In order to prove that a defendant committed a crime, the elements of the crime must be proven. Whether under state or federal law, the law spells out the elements of a given crime. When it comes to proving in court that a defendant committed a crime, if all the elements are not proven, the defendant cannot be convicted. The defendant may also provide criminal defenses in response to the criminal charges.
One element of a crime is almost always going to be intent. Intent may be general or specific. In the case of specific intent, in must be shown that the defendant had the intention of causing a result when they took the criminal action.
For example, in the case of theft, the defendant must be shown to have had the intent to permanently deprive another person of their property. General intent does not require the intention of a result, only the intention to take acton. Assault is an example of a general intent crime.
The idea behind this defense is that, if a defendant was intoxicated by drugs or alcohol at the time the criminal action was performed, they could not have formed the requisite intent, and, therefore, cannot be convicted of the crime.
There are two types of intoxication defenses: involuntary and voluntary.
When intoxication is involuntary, this means that the defendant was made to be intoxicated without their knowledge or against their will. This can be used as a defense against the intent element of a crime.
Since the defendant was intoxicated (and since it was through no fault of their own), they could not have formed intent to commit a crime. This may be a defense in both specific and general intent crimes.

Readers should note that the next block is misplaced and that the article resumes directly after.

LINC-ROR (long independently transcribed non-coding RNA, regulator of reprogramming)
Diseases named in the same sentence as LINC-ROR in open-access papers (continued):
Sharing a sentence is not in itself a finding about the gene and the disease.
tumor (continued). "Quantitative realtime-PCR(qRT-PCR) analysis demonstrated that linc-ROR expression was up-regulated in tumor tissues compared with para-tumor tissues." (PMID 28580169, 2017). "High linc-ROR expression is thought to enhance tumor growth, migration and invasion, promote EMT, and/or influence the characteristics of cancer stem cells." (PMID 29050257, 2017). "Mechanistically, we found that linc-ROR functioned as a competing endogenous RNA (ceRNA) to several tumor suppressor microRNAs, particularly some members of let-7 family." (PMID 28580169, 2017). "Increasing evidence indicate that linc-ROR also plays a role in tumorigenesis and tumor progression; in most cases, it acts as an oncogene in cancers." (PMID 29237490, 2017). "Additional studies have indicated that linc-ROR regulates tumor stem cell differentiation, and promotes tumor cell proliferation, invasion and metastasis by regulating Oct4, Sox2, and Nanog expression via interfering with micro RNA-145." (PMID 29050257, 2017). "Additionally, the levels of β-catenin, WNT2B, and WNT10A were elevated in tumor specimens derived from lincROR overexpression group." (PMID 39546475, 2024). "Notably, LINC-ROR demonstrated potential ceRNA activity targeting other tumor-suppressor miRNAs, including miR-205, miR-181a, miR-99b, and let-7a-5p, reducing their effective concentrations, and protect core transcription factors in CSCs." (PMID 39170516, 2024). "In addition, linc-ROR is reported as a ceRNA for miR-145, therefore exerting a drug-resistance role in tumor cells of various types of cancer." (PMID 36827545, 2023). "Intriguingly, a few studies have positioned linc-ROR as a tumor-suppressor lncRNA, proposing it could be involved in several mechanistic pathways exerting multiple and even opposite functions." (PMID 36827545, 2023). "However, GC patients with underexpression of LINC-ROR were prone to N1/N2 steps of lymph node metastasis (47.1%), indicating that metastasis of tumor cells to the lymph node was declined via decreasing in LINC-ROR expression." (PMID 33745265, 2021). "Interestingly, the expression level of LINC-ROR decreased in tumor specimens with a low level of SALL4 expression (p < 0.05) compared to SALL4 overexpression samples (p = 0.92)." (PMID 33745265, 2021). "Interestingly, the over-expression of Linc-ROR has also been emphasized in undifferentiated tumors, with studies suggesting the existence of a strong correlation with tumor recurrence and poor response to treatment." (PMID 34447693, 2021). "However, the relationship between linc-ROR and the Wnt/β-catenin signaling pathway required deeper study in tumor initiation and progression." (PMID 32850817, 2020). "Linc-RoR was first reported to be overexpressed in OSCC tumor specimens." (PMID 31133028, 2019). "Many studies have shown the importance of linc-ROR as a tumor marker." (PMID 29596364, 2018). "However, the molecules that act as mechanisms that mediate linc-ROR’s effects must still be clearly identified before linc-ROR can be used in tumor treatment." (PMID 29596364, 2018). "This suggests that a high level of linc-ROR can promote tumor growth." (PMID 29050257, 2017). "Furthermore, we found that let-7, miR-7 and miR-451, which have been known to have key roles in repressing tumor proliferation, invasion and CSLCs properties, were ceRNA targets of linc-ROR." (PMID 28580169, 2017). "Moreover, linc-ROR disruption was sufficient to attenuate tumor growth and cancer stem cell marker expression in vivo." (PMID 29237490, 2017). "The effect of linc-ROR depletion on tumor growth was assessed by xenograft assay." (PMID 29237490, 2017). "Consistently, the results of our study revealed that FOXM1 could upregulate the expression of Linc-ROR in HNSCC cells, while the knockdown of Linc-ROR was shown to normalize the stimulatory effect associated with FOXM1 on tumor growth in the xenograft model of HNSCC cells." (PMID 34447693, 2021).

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When a defendant is intoxicated by alcohol or drugs voluntarily, the situation is different. It is not typically used as a defense to general intent crimes.
However, some states allow it to be used as a defense to a specific intent crime. In other states, the defense of voluntary intoxication can only be used to mitigate, or lessen the weight of the crime, rather than completely negate it.
For example, a defendant’s charge of murder may be reduced to manslaughter if they can prove that they were intoxicated during the crime, and unaware of what they were doing.
A criminal defense attorney can assist you with representation in court if you are charged with a specific intent crime. They can assist you with understanding the elements of the crime, specific vs. general intent, and preparing a defense.
Last Modified: 07-23-2018 06:55 PM PDTLaw Library Disclaimer
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